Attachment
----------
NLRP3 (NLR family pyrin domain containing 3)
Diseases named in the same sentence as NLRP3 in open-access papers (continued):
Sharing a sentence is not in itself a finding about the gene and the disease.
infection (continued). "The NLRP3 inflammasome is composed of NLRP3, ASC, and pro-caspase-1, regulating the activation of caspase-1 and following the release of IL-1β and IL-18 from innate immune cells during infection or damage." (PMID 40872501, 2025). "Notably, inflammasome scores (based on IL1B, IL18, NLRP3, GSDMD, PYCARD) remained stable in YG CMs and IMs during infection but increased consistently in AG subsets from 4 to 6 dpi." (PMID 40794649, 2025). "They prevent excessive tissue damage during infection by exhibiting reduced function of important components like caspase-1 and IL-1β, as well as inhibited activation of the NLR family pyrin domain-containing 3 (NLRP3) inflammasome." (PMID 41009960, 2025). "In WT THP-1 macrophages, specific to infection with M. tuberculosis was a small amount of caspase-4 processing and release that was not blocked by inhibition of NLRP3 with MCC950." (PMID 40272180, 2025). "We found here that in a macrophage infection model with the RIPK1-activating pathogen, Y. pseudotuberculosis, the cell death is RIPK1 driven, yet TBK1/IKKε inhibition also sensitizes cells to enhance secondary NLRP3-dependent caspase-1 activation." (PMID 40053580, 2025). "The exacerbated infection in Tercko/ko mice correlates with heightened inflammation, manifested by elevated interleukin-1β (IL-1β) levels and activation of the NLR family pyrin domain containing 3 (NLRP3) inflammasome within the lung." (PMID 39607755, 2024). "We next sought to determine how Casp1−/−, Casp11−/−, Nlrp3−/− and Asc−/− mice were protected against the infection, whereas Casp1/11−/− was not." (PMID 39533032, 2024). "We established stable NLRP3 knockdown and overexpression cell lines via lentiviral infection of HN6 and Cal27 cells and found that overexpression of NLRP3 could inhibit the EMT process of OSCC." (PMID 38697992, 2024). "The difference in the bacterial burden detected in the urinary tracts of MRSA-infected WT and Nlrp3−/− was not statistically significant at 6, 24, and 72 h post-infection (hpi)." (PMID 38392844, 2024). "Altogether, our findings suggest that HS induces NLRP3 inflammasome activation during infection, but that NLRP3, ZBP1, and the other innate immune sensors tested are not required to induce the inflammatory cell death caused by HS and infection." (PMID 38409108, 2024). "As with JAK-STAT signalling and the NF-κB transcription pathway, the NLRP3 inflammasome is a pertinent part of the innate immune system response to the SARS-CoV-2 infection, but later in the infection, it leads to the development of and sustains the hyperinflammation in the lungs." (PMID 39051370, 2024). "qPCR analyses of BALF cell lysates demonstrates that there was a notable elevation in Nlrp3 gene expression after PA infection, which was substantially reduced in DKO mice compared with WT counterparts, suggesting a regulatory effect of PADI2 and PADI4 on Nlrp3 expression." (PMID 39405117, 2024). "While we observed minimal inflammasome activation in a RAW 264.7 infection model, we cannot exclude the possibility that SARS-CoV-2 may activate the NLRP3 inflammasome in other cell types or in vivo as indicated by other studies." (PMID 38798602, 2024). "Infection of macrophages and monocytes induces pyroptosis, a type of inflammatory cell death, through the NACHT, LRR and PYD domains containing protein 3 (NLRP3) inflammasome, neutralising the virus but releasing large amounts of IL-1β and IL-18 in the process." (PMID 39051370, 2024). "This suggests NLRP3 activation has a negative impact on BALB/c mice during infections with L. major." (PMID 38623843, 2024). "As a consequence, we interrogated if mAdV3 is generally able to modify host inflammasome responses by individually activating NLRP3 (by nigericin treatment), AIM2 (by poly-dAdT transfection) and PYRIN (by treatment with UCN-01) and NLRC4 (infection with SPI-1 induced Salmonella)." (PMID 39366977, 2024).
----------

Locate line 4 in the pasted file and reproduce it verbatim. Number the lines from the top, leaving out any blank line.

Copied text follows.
infection (continued). "The NLRP3 inflammasome is composed of NLRP3, ASC, and pro-caspase-1, regulating the activation of caspase-1 and following the release of IL-1β and IL-18 from innate immune cells during infection or damage." (PMID 40872501, 2025). "Notably, inflammasome scores (based on IL1B, IL18, NLRP3, GSDMD, PYCARD) remained stable in YG CMs and IMs during infection but increased consistently in AG subsets from 4 to 6 dpi." (PMID 40794649, 2025). "They prevent excessive tissue damage during infection by exhibiting reduced function of important components like caspase-1 and IL-1β, as well as inhibited activation of the NLR family pyrin domain-containing 3 (NLRP3) inflammasome." (PMID 41009960, 2025). "In WT THP-1 macrophages, specific to infection with M. tuberculosis was a small amount of caspase-4 processing and release that was not blocked by inhibition of NLRP3 with MCC950." (PMID 40272180, 2025). "We found here that in a macrophage infection model with the RIPK1-activating pathogen, Y. pseudotuberculosis, the cell death is RIPK1 driven, yet TBK1/IKKε inhibition also sensitizes cells to enhance secondary NLRP3-dependent caspase-1 activation." (PMID 40053580, 2025). "The exacerbated infection in Tercko/ko mice correlates with heightened inflammation, manifested by elevated interleukin-1β (IL-1β) levels and activation of the NLR family pyrin domain containing 3 (NLRP3) inflammasome within the lung." (PMID 39607755, 2024). "We next sought to determine how Casp1−/−, Casp11−/−, Nlrp3−/− and Asc−/− mice were protected against the infection, whereas Casp1/11−/− was not." (PMID 39533032, 2024). "We established stable NLRP3 knockdown and overexpression cell lines via lentiviral infection of HN6 and Cal27 cells and found that overexpression of NLRP3 could inhibit the EMT process of OSCC." (PMID 38697992, 2024). "The difference in the bacterial burden detected in the urinary tracts of MRSA-infected WT and Nlrp3−/− was not statistically significant at 6, 24, and 72 h post-infection (hpi)." (PMID 38392844, 2024). "Altogether, our findings suggest that HS induces NLRP3 inflammasome activation during infection, but that NLRP3, ZBP1, and the other innate immune sensors tested are not required to induce the inflammatory cell death caused by HS and infection." (PMID 38409108, 2024). "As with JAK-STAT signalling and the NF-κB transcription pathway, the NLRP3 inflammasome is a pertinent part of the innate immune system response to the SARS-CoV-2 infection, but later in the infection, it leads to the development of and sustains the hyperinflammation in the lungs." (PMID 39051370, 2024). "qPCR analyses of BALF cell lysates demonstrates that there was a notable elevation in Nlrp3 gene expression after PA infection, which was substantially reduced in DKO mice compared with WT counterparts, suggesting a regulatory effect of PADI2 and PADI4 on Nlrp3 expression." (PMID 39405117, 2024). "While we observed minimal inflammasome activation in a RAW 264.7 infection model, we cannot exclude the possibility that SARS-CoV-2 may activate the NLRP3 inflammasome in other cell types or in vivo as indicated by other studies." (PMID 38798602, 2024). "Infection of macrophages and monocytes induces pyroptosis, a type of inflammatory cell death, through the NACHT, LRR and PYD domains containing protein 3 (NLRP3) inflammasome, neutralising the virus but releasing large amounts of IL-1β and IL-18 in the process." (PMID 39051370, 2024). "This suggests NLRP3 activation has a negative impact on BALB/c mice during infections with L. major." (PMID 38623843, 2024). "As a consequence, we interrogated if mAdV3 is generally able to modify host inflammasome responses by individually activating NLRP3 (by nigericin treatment), AIM2 (by poly-dAdT transfection) and PYRIN (by treatment with UCN-01) and NLRC4 (infection with SPI-1 induced Salmonella)." (PMID 39366977, 2024).